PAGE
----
The Harvest – Taking Stock

Posted by Carolyn Thompson on Dec 5, 2011 in Career Path |

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In the retail jungle, the holiday shopping season is traditionally followed by yearend inventory counts.  On the farm, it happens right after the harvest. As professionals, we should also conduct our own yearend inventory and update our resumes with our most noteworthy accomplishments of the year. 

As illustrated in my book, TEN EASY STEPS TO A PERFECT RESUME, you want to have a good description of your company, role, and primary responsibilities as well as a brief list of your most significant accomplishments. Accomplishments are separate from your job description, what you or anyone else would be doing in your position, and they are what most set you apart from others. Accomplishments are details about what you made, saved, or achieved that are special. Relevantly describe how they, and your role, relate to the overall company structure.  Include projects you designed, led through development, and took to completion.  Describe initiatives you were involved in on a team or awards and recognition you received that show you went above and beyond the call of duty.

When describing your accomplishments it’s important to use numbers, percentages, or other quantitative descriptions to show your contribution to your role and the company as a whole. You may have found budget cuts of 10% that increased company profits by $50,000, or you led a software implementation that created efficiencies in reporting and reduced your monthly close by 2 days.  Whatever your situation, show the metric, or key performance indicator (KPI), that you affected through your outstanding performance.

Some people have a hard time bragging about themselves, so try answering these questions as a start:

    • What change occurred in my company this year and how was I involved in that?
    • How has my department and/or role evolved this year?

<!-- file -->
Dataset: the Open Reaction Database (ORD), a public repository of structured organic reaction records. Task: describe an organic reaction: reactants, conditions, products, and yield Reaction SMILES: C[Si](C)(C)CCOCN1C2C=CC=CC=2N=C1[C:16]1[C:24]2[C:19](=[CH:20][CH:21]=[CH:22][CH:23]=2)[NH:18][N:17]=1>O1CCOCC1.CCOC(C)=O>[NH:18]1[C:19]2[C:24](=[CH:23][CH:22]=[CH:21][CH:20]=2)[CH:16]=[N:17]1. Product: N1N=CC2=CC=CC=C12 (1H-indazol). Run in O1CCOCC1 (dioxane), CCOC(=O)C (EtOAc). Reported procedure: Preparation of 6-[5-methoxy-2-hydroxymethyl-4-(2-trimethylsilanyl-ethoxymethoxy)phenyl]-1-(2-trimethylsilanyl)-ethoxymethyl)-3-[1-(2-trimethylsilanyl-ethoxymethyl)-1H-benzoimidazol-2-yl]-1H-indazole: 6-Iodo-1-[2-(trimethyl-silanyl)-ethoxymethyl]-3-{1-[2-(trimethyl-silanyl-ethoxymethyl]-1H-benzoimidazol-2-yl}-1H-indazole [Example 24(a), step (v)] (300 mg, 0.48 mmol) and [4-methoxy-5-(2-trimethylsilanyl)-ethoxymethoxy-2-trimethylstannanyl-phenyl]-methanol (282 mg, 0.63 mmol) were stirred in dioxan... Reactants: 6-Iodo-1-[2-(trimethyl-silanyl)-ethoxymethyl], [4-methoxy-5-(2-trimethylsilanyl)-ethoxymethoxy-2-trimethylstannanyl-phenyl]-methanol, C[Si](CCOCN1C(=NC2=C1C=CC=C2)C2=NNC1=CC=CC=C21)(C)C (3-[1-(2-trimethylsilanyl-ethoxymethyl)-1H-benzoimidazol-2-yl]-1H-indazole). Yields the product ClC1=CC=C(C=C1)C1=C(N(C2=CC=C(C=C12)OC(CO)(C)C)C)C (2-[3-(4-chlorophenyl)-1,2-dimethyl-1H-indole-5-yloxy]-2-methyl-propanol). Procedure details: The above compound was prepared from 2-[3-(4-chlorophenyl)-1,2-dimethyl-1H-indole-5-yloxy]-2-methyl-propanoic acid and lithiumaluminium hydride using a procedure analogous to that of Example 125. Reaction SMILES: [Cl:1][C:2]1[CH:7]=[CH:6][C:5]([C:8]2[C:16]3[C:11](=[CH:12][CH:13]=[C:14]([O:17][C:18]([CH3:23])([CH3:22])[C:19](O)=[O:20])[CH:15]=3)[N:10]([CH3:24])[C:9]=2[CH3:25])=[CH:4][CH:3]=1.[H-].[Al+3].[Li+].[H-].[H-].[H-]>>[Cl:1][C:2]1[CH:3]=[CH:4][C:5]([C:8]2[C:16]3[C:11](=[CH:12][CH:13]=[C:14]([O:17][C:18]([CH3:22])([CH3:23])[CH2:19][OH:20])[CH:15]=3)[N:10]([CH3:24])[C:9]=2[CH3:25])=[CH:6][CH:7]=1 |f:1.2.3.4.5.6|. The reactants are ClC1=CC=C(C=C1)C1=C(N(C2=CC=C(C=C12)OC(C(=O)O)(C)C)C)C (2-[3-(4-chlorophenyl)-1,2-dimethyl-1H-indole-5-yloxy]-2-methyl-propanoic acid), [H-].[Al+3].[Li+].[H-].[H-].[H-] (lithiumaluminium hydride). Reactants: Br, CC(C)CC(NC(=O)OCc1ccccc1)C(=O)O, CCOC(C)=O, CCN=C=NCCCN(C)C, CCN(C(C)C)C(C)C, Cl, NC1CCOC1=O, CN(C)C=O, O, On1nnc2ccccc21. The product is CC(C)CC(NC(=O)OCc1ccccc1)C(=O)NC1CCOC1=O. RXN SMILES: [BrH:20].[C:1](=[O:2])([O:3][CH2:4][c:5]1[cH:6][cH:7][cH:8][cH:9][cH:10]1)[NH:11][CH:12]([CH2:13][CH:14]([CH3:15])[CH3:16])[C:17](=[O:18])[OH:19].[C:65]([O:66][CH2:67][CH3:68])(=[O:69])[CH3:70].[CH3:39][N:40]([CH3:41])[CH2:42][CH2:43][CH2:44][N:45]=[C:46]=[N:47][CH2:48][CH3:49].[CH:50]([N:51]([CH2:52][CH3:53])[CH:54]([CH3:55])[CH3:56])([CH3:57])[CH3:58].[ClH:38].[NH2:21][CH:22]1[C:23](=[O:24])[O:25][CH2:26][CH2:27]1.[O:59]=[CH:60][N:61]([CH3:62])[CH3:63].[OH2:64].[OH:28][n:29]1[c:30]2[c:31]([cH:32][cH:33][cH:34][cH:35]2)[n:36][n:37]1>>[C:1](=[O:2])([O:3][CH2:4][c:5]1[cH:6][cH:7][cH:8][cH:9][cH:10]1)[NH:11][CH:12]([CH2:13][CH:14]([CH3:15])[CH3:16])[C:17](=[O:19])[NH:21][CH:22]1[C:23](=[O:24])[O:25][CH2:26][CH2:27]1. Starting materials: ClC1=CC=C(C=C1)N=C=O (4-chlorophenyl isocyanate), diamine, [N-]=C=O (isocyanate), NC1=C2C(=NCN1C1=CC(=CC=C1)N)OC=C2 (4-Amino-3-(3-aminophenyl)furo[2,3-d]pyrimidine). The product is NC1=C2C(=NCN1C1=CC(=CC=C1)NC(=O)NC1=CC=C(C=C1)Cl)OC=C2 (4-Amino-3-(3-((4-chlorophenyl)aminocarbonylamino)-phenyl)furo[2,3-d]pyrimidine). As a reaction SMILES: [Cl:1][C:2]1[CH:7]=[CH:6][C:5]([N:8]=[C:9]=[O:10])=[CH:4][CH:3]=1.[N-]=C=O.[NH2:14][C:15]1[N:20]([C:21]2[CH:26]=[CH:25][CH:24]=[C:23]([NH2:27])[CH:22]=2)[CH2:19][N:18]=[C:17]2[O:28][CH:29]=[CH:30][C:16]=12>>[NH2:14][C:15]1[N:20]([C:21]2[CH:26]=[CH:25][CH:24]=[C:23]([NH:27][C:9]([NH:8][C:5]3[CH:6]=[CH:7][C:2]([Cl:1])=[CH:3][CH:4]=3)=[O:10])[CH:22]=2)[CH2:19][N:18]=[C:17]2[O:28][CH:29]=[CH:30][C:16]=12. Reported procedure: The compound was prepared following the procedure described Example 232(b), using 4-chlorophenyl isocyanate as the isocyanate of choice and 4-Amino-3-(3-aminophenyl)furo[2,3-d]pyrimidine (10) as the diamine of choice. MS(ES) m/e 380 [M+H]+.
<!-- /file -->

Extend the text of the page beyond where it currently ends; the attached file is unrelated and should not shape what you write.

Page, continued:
• What were the major projects I worked on and how did they affect the division/ company’s performance?

Your answers should spur your train of thought about what increased or decreased and what your part was in that change.

This process can also help you with your goal setting.  Perhaps, after you see your accomplishments on paper, you’ll realize there is a fundamental intellectual challenge that you are lacking or something you really wish you had been involved in that would have offered you personal and/or professional growth. 

Even if you are content with your current role and/or employer and not considering a job change next year, it’s important to keep your resume up to date.  Companies change over time, people take on more responsibility and taking stock of the harvest at the end of the year will make it much easier to update your resume when you do need it. Remember, your resume should be an accurate reflection of the experience that you intend to carry forward, not everything you have done, so choose your examples wisely.

Related Article: Setting Goals

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[…] rush starts, it has dawned on many that the New Year is now just a few short weeks away. It’s that time of the year to sit down for a moment and take stock of what you’ve done well this year, what you want to […]


 

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